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Family Nutrition


Demystifying Detox Diets


I
f you’ve heard “I’m juicing” or “I’m detoxing” from a friend or relative, you’re not alone. These extreme diet measures are an effort to get rid of toxins in the body and jumpstart weight loss. Many undertake these extreme eating (or just drinking) measures several times a year – others see it as an annual spring cleaning measure. Do these diets work?

Most mainstream doctors agree that detoxification diets, super-cleanses and other forms of extreme dieting aren’t supported by scientific evidence, no matter what the author says. Our bodies continuously dispose of toxins through our colon, liver, kidneys, lungs, lymph glands and skin. Yes, you can boost the process by using laxatives, antioxidants and other herbal remedies, but your body is already an efficient toxin-eliminating machine.



Yes, you’ll lose weight, but …
Juice and other cleansing diets provide fewer calories, so you’ll probably lose weight. But most people also feel at least one of the side-effects of low-calorie, nutrient-poor diets: Low energy, low blood sugar, muscle aches, fatigue, dizziness and nausea.

And you’re likely to gain the weight back quickly too. Fad diets that limit you to certain foods or juices don’t teach you to eat healthier or control your portions. The simple fact is, an all-around lower calorie diet coupled with consistent exercise is the best way to lose weight and keep it off.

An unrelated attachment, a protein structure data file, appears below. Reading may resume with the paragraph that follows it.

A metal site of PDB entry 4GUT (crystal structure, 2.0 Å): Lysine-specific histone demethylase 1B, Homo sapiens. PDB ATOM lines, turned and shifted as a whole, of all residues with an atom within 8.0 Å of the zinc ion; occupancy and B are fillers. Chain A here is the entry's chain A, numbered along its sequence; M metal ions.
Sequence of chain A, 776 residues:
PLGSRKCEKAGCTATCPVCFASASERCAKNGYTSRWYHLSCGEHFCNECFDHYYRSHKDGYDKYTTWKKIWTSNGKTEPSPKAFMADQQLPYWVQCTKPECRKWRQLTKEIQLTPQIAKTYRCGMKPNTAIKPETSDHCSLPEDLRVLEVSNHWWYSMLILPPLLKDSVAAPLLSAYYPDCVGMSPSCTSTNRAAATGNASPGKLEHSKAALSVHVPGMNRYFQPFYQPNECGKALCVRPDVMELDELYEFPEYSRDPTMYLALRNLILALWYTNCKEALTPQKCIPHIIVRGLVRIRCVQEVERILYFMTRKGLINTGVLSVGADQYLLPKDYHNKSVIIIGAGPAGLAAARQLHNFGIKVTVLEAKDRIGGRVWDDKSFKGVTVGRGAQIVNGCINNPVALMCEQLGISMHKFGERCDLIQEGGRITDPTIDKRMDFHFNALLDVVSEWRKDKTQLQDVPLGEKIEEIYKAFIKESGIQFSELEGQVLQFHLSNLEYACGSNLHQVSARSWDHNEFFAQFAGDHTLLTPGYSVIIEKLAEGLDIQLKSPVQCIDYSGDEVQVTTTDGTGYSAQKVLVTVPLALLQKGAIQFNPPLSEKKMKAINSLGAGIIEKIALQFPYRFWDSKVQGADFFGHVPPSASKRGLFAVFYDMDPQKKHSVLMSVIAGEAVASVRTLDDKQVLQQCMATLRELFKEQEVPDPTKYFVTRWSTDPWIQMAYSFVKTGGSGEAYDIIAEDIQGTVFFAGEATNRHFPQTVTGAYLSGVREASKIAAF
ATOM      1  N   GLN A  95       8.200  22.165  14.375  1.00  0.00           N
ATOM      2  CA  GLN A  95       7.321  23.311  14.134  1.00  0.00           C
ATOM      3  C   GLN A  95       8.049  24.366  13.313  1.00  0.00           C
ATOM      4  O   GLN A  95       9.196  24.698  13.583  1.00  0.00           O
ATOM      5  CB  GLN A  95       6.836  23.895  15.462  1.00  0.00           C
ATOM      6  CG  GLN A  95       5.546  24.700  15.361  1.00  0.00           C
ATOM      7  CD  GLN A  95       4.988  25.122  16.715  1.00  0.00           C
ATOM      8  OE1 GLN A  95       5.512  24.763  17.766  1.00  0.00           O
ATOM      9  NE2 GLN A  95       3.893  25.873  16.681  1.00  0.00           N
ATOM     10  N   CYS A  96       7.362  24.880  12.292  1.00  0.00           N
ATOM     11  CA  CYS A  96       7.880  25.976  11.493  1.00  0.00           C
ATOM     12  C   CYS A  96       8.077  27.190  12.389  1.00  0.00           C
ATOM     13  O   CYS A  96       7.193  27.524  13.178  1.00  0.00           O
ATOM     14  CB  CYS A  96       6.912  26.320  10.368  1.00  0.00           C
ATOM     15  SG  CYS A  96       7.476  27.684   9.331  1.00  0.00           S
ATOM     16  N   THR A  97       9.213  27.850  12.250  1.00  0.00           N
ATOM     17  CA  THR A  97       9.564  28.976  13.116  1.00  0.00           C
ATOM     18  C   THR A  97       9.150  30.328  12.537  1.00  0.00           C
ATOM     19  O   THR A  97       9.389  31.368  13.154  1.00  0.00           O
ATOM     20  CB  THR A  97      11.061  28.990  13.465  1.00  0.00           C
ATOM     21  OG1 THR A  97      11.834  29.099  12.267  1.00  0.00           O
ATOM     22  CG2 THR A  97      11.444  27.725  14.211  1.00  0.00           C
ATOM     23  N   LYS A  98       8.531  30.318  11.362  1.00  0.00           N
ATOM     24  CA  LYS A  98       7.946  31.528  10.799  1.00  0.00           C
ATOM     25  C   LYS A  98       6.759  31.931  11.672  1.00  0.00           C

Really easy diet ideas
•    Eat cleaner and smarter. Select only whole, unprocessed foods and nothing with additives, preservatives or chemicals. Focus on fruits, vegetables, lean meats and low-fat dairy. Opt for organic. Keep meals simple, eat slowly, eat regularly when you’re hungry, and stop when you’re full.

•    Swap bad ingredients for good ones. Step away from the high-sugar and corn syrup-laced coffee drink and try green tea with stevia. Add a cup or two of fresh spinach to your morning smoothie. Go for chicken or tofu instead of pork, or beef. Ask for fish instead of shellfish.

•    Mete out the meat. Slowly move toward a vegetarian diet by cutting back gradually on how much meat you eat including beef, pork, lamb, goat, all poultry (chicken, turkey, duck) and seafood. Not only will you reduce your investment in your dinner table, you’ll improve your heart health.  

There’s no proof that detoxifying leads to long-term weight loss or improved health, and your liver and other organs already rid your body of toxins. So for the long haul, choose to focus on a richly diverse diet of whole fruits and vegetables, whole grains, low-fat dairy, and a few lean proteins like fish or skinless poultry, and healthy fats like olive oil. And don’t forget to exercise regularly and vigorously.





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